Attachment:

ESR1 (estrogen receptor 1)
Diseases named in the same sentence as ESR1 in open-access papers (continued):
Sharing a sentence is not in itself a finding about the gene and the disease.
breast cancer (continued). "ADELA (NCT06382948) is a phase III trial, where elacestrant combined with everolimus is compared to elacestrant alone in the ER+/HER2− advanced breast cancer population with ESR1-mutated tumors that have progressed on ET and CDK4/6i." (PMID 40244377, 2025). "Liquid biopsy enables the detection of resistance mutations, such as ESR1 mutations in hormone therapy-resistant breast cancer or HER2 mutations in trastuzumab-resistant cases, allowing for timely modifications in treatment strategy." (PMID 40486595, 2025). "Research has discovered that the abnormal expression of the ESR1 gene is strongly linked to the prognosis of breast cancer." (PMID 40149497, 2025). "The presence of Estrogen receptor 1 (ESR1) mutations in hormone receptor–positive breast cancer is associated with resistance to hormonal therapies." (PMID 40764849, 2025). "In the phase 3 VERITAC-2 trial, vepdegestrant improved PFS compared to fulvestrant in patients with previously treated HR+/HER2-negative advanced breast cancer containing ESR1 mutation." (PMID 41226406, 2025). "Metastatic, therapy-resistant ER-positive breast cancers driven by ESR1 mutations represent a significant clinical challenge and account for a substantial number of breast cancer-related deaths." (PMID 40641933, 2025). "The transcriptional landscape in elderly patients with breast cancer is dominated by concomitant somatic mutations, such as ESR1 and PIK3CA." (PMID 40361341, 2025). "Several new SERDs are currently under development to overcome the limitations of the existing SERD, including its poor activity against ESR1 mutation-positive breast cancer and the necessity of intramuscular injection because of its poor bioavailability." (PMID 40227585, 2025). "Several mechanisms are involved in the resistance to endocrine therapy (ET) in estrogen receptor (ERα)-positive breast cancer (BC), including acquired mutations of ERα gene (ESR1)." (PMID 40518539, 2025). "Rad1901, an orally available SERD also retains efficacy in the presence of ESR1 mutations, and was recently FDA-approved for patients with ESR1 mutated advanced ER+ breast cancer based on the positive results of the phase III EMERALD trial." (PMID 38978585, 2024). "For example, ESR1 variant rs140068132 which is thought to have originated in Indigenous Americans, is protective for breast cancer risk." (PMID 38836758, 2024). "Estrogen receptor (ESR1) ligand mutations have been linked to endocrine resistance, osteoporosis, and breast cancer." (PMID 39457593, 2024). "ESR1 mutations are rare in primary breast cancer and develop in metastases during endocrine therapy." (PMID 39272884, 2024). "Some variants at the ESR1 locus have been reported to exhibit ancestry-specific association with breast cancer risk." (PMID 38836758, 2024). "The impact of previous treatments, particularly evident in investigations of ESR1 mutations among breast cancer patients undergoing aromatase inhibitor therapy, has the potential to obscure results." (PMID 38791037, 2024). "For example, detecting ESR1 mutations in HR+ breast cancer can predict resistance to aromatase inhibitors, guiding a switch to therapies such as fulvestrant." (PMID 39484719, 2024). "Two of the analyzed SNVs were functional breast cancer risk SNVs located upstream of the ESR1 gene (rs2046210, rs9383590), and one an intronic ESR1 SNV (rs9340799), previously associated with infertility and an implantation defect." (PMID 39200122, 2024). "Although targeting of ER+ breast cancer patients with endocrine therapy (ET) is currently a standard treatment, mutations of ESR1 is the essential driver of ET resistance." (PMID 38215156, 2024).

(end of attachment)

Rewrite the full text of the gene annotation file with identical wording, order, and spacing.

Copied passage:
ESR1 (estrogen receptor 1)
Diseases named in the same sentence as ESR1 in open-access papers (continued):
Sharing a sentence is not in itself a finding about the gene and the disease.
breast cancer (continued). "ADELA (NCT06382948) is a phase III trial, where elacestrant combined with everolimus is compared to elacestrant alone in the ER+/HER2− advanced breast cancer population with ESR1-mutated tumors that have progressed on ET and CDK4/6i." (PMID 40244377, 2025). "Liquid biopsy enables the detection of resistance mutations, such as ESR1 mutations in hormone therapy-resistant breast cancer or HER2 mutations in trastuzumab-resistant cases, allowing for timely modifications in treatment strategy." (PMID 40486595, 2025). "Research has discovered that the abnormal expression of the ESR1 gene is strongly linked to the prognosis of breast cancer." (PMID 40149497, 2025). "The presence of Estrogen receptor 1 (ESR1) mutations in hormone receptor–positive breast cancer is associated with resistance to hormonal therapies." (PMID 40764849, 2025). "In the phase 3 VERITAC-2 trial, vepdegestrant improved PFS compared to fulvestrant in patients with previously treated HR+/HER2-negative advanced breast cancer containing ESR1 mutation." (PMID 41226406, 2025). "Metastatic, therapy-resistant ER-positive breast cancers driven by ESR1 mutations represent a significant clinical challenge and account for a substantial number of breast cancer-related deaths." (PMID 40641933, 2025). "The transcriptional landscape in elderly patients with breast cancer is dominated by concomitant somatic mutations, such as ESR1 and PIK3CA." (PMID 40361341, 2025). "Several new SERDs are currently under development to overcome the limitations of the existing SERD, including its poor activity against ESR1 mutation-positive breast cancer and the necessity of intramuscular injection because of its poor bioavailability." (PMID 40227585, 2025). "Several mechanisms are involved in the resistance to endocrine therapy (ET) in estrogen receptor (ERα)-positive breast cancer (BC), including acquired mutations of ERα gene (ESR1)." (PMID 40518539, 2025). "Rad1901, an orally available SERD also retains efficacy in the presence of ESR1 mutations, and was recently FDA-approved for patients with ESR1 mutated advanced ER+ breast cancer based on the positive results of the phase III EMERALD trial." (PMID 38978585, 2024). "For example, ESR1 variant rs140068132 which is thought to have originated in Indigenous Americans, is protective for breast cancer risk." (PMID 38836758, 2024). "Estrogen receptor (ESR1) ligand mutations have been linked to endocrine resistance, osteoporosis, and breast cancer." (PMID 39457593, 2024). "ESR1 mutations are rare in primary breast cancer and develop in metastases during endocrine therapy." (PMID 39272884, 2024). "Some variants at the ESR1 locus have been reported to exhibit ancestry-specific association with breast cancer risk." (PMID 38836758, 2024). "The impact of previous treatments, particularly evident in investigations of ESR1 mutations among breast cancer patients undergoing aromatase inhibitor therapy, has the potential to obscure results." (PMID 38791037, 2024). "For example, detecting ESR1 mutations in HR+ breast cancer can predict resistance to aromatase inhibitors, guiding a switch to therapies such as fulvestrant." (PMID 39484719, 2024). "Two of the analyzed SNVs were functional breast cancer risk SNVs located upstream of the ESR1 gene (rs2046210, rs9383590), and one an intronic ESR1 SNV (rs9340799), previously associated with infertility and an implantation defect." (PMID 39200122, 2024). "Although targeting of ER+ breast cancer patients with endocrine therapy (ET) is currently a standard treatment, mutations of ESR1 is the essential driver of ET resistance." (PMID 38215156, 2024).